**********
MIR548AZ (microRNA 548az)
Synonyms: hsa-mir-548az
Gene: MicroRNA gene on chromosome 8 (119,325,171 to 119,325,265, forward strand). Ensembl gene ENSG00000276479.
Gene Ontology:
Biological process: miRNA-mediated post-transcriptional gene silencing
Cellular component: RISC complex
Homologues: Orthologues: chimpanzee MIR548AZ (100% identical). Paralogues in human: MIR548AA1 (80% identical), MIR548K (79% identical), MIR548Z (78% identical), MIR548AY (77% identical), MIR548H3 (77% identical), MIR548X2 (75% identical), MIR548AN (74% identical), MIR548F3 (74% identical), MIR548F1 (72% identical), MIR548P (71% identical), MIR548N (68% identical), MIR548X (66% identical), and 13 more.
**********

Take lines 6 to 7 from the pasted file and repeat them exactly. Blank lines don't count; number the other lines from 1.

Cellular component: RISC complex
Homologues: Orthologues: chimpanzee MIR548AZ (100% identical). Paralogues in human: MIR548AA1 (80% identical), MIR548K (79% identical), MIR548Z (78% identical), MIR548AY (77% identical), MIR548H3 (77% identical), MIR548X2 (75% identical), MIR548AN (74% identical), MIR548F3 (74% identical), MIR548F1 (72% identical), MIR548P (71% identical), MIR548N (68% identical), MIR548X (66% identical), and 13 more.